It was clear from the moment the Peace Conference opened that the Italians were in no mood to compromise with the Yugoslavs or anyone else. They refused to let anything affecting Italy’s borders go to committees of experts. Clemenceau complained after a meeting in March: “This afternoon Orlando inflicted on us an interminable discourse to lay out Italy’s demands and to indicate which frontiers he thought were necessary and just.” And then “we had to submit to a second speech, no less boring from Sonnino.” The covenant of the League of Nations and the German peace terms were worked out with scarcely a murmur from the Italians. (Orlando later argued, unconvincingly, that this was because Italy felt excluded. 33)
Italy’s tactics were irritating, transparent and frequently inept. It opposed Yugoslavia’s claims to territory from Bulgaria and Hungary and supported Rumania over the Banat. It sold arms to Hungary, and even signed a secret agreement with the government of the despised Béla Kun. Foolishly, Sonnino pushed Greece closer to Yugoslavia by refusing to consider Greek claims in Albania and by trying to hang on to the predominantly Greek Dodecanese islands along the coast of Asia Minor, which it had been occupying since the end of the Balkan wars. Sonnino petulantly refused to receive Venizelos when the Greek prime minister asked for an appointment. On committees the Italians were invariably anti-Yugoslav and doggedly uncooperative. If pressed, they usually claimed that their government had not given them instructions. Eyre Crowe from the British Foreign Office remonstrated with an Italian diplomat, who said merely, “You would not talk to us alone when we came to London in December, and you will not talk to us or make arrangements with us in Paris, and consequently we are not going to express any opinions on these questions.”34
When the Italian demands finally came up for decision in April, the other powers were markedly less sympathetic. Bismarck’s famous remark that Italy’s appetite was invariably bigger than its teeth was quoted appreciatively. “The Italians,” wrote Balfour wearily, “must somehow be mollified, and the only question is how to mollify them at the smallest cost to mankind.” By now, the Italian delegates were desperate. Orlando was convinced, or so he said, that a secret society had pledged to kill him if he returned to Italy without Dalmatia. The nationalist press was campaigning ferociously for Italian control of the Adriatic, and politics was moving out of the council chambers onto the streets. The rapidly growing Socialist party, now dominated by radicals, sent out its squads, and the nationalist right its fasci di combattimenti. When Leonida Bissolati, a prominent opponent of Italy’s demands, tried to speak at a huge League of Nations rally in La Scala in Milan, rabid nationalists, including Mussolini, were in the audience. An Italian journalist reported on a scene that was to become increasingly familiar:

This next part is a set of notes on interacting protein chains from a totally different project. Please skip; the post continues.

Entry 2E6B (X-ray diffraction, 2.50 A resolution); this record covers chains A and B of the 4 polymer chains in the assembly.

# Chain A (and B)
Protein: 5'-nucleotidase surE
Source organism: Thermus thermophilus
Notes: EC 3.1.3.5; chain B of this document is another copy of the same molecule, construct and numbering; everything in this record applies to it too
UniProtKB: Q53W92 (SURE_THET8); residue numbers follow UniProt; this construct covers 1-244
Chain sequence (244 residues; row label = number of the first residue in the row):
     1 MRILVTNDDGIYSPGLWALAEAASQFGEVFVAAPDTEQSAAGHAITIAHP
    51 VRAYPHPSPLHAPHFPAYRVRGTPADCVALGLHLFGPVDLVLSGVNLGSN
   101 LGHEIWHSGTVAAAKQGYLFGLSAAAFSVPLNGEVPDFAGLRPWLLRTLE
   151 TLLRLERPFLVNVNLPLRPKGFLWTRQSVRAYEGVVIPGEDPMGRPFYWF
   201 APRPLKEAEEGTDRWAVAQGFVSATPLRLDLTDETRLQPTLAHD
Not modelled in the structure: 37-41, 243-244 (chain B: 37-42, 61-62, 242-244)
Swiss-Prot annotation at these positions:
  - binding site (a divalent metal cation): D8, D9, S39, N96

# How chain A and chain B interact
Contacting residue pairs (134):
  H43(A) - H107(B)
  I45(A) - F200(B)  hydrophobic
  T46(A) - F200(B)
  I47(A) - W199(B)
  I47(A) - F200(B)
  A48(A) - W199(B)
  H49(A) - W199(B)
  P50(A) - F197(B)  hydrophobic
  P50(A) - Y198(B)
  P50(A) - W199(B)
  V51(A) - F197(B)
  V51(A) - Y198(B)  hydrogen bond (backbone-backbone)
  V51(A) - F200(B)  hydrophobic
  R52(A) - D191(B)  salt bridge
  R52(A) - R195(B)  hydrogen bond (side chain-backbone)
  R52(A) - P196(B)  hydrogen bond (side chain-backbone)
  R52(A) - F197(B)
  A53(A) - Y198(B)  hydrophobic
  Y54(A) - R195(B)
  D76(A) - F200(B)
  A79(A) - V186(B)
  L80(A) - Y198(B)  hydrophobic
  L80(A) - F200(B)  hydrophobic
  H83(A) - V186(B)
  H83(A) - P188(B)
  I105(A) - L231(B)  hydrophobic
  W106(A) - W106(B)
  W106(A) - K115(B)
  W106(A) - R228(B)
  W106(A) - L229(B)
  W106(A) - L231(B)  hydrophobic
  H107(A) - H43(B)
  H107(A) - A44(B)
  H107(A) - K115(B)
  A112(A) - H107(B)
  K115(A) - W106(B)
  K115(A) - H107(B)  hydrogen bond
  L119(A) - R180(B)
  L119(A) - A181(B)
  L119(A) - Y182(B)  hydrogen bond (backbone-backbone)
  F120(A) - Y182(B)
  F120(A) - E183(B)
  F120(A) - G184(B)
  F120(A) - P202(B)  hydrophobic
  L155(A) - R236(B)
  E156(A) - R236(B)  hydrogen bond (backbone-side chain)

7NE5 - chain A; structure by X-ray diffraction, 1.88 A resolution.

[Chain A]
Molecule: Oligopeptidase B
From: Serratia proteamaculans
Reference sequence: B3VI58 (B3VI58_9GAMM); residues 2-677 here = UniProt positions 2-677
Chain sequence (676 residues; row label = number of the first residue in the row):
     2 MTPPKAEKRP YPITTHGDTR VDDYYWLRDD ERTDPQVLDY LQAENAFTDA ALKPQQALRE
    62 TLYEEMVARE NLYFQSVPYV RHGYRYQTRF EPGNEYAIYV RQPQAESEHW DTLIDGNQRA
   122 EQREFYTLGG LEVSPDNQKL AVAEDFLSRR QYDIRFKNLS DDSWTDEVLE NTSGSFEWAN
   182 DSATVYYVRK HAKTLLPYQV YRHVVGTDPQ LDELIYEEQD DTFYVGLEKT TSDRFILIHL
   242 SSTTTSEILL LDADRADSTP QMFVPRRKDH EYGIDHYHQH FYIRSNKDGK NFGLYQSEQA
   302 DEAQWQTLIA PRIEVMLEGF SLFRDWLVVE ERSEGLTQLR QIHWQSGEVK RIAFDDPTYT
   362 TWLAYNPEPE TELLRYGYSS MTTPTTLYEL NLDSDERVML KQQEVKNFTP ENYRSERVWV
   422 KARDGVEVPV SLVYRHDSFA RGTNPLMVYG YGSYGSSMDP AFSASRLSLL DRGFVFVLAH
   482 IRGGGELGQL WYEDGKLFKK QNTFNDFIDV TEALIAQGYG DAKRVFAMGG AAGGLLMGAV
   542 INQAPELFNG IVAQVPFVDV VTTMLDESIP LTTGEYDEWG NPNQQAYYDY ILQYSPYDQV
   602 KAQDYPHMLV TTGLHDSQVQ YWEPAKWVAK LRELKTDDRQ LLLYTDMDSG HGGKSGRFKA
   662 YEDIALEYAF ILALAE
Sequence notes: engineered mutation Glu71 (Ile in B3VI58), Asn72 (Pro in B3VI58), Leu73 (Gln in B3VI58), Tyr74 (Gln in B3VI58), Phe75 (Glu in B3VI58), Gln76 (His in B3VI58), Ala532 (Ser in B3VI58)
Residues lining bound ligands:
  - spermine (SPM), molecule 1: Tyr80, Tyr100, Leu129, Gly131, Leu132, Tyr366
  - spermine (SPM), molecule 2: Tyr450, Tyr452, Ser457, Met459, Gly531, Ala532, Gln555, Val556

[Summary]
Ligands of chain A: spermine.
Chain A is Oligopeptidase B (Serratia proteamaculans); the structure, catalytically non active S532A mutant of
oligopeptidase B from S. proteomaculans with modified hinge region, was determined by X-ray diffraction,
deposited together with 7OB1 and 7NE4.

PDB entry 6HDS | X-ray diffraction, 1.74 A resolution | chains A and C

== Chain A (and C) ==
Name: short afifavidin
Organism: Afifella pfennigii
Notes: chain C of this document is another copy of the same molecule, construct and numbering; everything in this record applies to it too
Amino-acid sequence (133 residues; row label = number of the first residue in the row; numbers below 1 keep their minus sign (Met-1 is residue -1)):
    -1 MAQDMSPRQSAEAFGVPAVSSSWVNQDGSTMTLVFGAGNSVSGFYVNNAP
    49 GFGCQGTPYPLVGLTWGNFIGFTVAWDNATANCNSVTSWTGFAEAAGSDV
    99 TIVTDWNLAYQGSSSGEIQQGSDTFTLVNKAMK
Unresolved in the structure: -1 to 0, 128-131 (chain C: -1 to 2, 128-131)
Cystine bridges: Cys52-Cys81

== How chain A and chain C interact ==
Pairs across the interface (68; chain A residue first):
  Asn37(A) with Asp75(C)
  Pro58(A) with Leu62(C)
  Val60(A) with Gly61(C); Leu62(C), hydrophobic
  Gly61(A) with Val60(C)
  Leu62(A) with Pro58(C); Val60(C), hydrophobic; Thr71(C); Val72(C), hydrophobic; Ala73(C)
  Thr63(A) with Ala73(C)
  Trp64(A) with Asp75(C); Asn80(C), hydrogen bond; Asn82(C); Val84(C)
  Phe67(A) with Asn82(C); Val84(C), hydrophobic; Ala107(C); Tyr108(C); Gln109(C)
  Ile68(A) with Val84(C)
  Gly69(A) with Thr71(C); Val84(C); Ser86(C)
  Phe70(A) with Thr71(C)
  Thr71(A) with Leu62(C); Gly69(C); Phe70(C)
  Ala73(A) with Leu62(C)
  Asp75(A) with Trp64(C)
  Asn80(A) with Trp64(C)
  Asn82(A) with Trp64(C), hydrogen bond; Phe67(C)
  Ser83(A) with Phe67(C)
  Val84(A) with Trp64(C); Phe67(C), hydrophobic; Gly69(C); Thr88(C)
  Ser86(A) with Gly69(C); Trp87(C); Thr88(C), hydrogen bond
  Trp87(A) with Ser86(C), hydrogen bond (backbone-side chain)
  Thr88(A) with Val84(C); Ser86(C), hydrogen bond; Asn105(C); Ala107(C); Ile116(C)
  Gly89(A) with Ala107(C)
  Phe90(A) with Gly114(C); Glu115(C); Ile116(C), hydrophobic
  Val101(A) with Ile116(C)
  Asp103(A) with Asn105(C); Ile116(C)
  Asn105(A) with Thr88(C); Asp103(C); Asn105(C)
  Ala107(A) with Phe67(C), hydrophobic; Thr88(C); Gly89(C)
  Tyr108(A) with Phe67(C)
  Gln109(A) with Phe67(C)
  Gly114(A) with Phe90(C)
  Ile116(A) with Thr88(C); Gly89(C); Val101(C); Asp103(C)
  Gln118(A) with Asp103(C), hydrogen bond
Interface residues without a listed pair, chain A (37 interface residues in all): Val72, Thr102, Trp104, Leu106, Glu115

Then, at a given moment, as if an invisible baton had given the signal, the infernal symphony began. Squeaks, shrieks, whistles, grumbles, nearly human, and all the thinkable counterfeits of the wild pack’s howling made up the bulk of the sound wave; but a human, nay, a patriotic cry became distinguishable now and then and ruled the inarticulate mass with the rhythm of a brutal march. They said: “Croati no! Croati no!” meaning that they wanted no friendship with Croats or Yugoslavs; and they meant too that Bissolati was a Croat.35